keep applying [step] until a value is produced.  *)
let rec eval_small (e : expr) : expr =
if is_value e then e
else e |> step |> eval_small


## Defining the Big-Step Relation

Recall that our goal in defining the big-step relation ==> is to make sure it agrees with the multistep relation -->*.

Constants are easy, because they big-step to themselves:

i ==> i

b ==> b


Binary operators just big-step both of their subexpressions, then apply whatever the primitive operator is:

e1 bop e2 ==> v
if e1 ==> v1
and e2 ==> v2
and v is the result of primitive operation v1 bop v2


If expressions big step the guard, then big step one of the branches:

if e1 then e2 else e3 ==> v2
if e1 ==> true
and e2 ==> v2

if e1 then e2 else e3 ==> v3
if e1 ==> false
and e3 ==> v3


Let expressions big step the binding expression, do a substitution, and big step the result of the substitution:

let x = e1 in e2 ==> v2
if e1 ==> v1
and e2{v1/x} ==> v2


Finally, variables do not big step, for the same reason as with the small step semantics—a well-typed program will never reach the point of attempting to evaluate a variable name:

x =/=>


## Implementing the Big-Step Relation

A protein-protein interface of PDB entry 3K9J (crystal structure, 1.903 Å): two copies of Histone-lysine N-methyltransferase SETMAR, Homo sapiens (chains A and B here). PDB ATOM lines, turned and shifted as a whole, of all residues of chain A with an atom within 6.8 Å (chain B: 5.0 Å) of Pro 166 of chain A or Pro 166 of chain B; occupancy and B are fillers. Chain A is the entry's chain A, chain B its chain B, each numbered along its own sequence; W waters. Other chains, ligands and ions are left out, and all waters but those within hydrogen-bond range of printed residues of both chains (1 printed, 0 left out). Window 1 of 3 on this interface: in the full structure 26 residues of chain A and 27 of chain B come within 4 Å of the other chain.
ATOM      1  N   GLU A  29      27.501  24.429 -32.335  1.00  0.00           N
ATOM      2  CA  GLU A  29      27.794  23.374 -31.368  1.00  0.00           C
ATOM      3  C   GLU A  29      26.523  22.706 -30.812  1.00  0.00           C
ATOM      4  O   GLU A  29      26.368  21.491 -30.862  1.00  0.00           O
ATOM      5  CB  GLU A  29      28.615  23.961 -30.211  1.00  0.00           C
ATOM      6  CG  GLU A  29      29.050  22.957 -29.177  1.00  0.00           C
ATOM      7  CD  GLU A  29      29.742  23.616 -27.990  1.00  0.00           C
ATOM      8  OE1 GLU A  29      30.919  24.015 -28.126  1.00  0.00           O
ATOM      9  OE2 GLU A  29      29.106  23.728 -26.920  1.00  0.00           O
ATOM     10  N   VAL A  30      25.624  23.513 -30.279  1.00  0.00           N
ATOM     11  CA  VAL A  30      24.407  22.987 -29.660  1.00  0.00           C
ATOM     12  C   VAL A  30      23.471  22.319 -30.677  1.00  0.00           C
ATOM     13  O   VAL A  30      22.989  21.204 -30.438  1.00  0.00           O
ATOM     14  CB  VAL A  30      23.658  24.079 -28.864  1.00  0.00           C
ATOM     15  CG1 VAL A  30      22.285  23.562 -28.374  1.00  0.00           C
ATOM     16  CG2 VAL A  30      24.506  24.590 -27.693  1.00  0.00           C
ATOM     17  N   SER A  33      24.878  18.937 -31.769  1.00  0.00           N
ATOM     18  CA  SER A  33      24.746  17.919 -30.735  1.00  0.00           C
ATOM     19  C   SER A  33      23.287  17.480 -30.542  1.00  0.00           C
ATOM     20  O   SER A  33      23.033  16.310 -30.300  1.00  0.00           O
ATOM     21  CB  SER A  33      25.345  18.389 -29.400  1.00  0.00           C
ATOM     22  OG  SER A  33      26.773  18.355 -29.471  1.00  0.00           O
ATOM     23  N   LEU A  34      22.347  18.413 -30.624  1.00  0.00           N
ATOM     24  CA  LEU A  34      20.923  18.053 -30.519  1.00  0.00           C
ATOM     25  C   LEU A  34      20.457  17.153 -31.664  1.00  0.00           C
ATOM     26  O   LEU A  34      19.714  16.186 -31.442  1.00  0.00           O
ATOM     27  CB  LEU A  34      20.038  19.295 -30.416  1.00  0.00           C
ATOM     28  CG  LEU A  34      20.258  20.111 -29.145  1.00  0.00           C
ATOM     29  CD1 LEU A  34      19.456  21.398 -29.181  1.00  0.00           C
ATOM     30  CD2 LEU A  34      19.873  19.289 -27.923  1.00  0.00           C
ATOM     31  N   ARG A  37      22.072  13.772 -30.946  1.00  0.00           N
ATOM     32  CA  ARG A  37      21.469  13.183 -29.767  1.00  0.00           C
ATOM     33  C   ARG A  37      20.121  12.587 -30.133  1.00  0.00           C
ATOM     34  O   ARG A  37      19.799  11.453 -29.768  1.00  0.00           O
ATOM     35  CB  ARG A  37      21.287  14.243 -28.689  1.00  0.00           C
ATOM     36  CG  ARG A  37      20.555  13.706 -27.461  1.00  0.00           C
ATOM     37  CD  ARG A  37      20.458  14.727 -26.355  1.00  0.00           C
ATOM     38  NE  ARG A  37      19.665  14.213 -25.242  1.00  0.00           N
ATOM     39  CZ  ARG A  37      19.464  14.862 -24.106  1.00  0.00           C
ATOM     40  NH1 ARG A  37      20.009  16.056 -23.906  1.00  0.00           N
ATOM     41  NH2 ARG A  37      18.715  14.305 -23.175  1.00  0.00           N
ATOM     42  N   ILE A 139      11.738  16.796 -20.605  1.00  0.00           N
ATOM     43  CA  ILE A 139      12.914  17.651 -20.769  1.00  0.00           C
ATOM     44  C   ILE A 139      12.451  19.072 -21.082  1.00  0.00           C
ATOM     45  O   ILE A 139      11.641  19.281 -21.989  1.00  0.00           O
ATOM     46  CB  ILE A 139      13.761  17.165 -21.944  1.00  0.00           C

The big-step evaluation relation is, if anything, even easier to implement than the small-step relation. It just recurses over the tree, evaluating subexpressions as required by the definition of ==>:

(** [eval_big e] is the [e ==> v] relation. *)
let rec eval_big (e : expr) : expr = match e with
| Int _ | Bool _ -> e
| Var _ -> failwith "Unbound variable"
| Binop (bop, e1, e2) -> eval_bop bop e1 e2
| Let (x, e1, e2) -> subst e2 (eval_big e1) x |> eval_big
| If (e1, e2, e3) -> eval_if e1 e2 e3

(** [eval_bop bop e1 e2] is the [e] such that [e1 bop e2 ==> e]. *)
and eval_bop bop e1 e2 = match bop, eval_big e1, eval_big e2 with
| Add, Int a, Int b -> Int (a + b)
| Mult, Int a, Int b -> Int (a * b)
| Leq, Int a, Int b -> Bool (a <= b)
| _ -> failwith "Operator and operand type mismatch"

(** [eval_if e1 e2 e3] is the [e] such that [if e1 then e2 else e3 ==> e]. *)
and eval_if e1 e2 e3 = match eval_big e1 with
| Bool true -> eval_big e2
| Bool false -> eval_big e3
| _ -> failwith "Guard of if must have type bool"


It's good engineering practice to factor out functions for each of the pieces of syntax, as we did above, unless the implementation can fit on just a single line in the main pattern match inside eval_big.